Thursday, August 18, 2005

Hungry Ghost Festival

Sorry about the late postings as I seem to have problems posting to Blogger this morning. I finished this post and when I published it, the connection hung on me and I lost all my data.

The Hungry Ghost Festival is celebrated on the fifteenth day of the seventh month of the Chinese lunar calendar, which is 19 August this year. Usually the Cantonese will offer prayers to the ghosts on the eve before the actual date while the Teochews and Hokkiens celebrate on the night of the festival. A week before the festival date, there will be entertainment shows for the ghosts and the living that range from karaoke sessions, dancing and Chinese opera performances. Paper effigies and altars are also erected under temporary tents for people to pray and worship the ghosts. If you do attend any of these performances, never sit in the front seats as these are always reserved for the ghosts. For more on what the altars and the performances look like, please refer to Lilian from Malaysia Best who has excellent pictures on them.

The celebration of this festival is from an amalgamation of beliefs of Buddhist, Taoist, Confucian and traditional religious teachings. The Taoist believe the soul has a yin element called the kui (devil) and a yang element called the shen (spirit). Upon death, the shen remains within the grave while the kui returns to earth to roam it. The Chinese believe heavily in filial piety which includes worshipping their ancestors' graves or else calamity with strike the family. If this is neglected, the kui is said to become a hungry ghost that will cause trouble among the living.

The Chinese interpret the spirit world as a parallel universe to earth where the spirits enjoy food, money and material items just like we do on earth. Hence to appease these spirits and as a way to pay respect to our ancestors, food is served on altars and paper offerings are burnt to send them over to the spirit world. These buns shaped as mandarin oranges and peaches with chinese lettering are some of the food items offered to the hungry ghosts. Lilian from Malaysia Best has blogged about another type of bun that is also offered to them.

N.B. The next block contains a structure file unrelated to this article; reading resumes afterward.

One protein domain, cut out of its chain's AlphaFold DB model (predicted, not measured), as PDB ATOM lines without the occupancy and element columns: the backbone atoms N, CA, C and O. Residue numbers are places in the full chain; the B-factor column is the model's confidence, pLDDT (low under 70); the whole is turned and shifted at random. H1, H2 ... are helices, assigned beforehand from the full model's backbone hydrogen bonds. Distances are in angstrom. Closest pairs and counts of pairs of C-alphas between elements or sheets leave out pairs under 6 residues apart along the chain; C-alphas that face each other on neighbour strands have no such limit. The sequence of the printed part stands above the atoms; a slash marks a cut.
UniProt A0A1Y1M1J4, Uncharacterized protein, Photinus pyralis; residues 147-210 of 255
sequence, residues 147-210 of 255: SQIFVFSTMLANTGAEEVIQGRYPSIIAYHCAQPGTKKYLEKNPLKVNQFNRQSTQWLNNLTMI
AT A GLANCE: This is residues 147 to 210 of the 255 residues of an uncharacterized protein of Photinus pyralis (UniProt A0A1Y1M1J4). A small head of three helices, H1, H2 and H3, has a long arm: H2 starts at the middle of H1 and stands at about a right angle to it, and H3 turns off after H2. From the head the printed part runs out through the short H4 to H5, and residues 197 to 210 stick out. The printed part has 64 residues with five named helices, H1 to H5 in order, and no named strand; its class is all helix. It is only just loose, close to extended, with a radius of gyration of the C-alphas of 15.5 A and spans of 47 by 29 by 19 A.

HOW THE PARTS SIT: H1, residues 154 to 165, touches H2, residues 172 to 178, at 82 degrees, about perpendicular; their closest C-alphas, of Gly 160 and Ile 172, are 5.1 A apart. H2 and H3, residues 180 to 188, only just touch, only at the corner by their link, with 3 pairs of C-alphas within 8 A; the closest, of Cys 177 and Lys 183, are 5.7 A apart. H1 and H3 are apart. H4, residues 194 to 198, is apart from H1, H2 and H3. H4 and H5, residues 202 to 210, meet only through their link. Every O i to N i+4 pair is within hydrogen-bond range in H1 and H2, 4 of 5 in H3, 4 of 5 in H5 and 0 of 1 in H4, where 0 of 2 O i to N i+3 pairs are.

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5xmom said...

That's a nice tangerine. Never seen that in Penang. The workmanship in Penang cannot produce these. Usually, ours are rough.

jesscet said...

Hey, interesting and informative posts. But don't just blog and forget to write about blog (u know what i mean ;)) .. anyway..have not seen u online for so long!

Michèle said...

Hi Boo, very interesting! those buns are truly a work of art. Im curious to know if they taste like a regular bun or are they orange flavoured?
Happy celebrations :)

babe_kl said...

hey i lost my post yday too duh hv to retype!

btw some of these buns r not edible right? i wonder those oranges one can be eaten :p

boo_licious said...

lilian - Maybe the KL ghosts have more cosmopolitan tastes since Penang and KL selection are so different.

jess - been busy so not been online.

michele - they're plain buns but they look so pretty. I have seen some where they make it look like pineapples.

babe - yeah, my post vanished in thin air. I have eaten the pineapple ones before and it's edible just a bit tasteless.

tytty said...
This comment has been removed by a blog administrator.
Amy said...

Love reading your posts about cultural holidays and festivals, as usual. These buns look like a similar texture to the Korean rice flour ones with a sweet bean filling that my mother-in-law makes. Are they made with rice flour?

boo_licious said...

amy - yes they're made with rice flour. Not sure if they're similar to the Korean ones as I have never tried buns in Korean restaurants.

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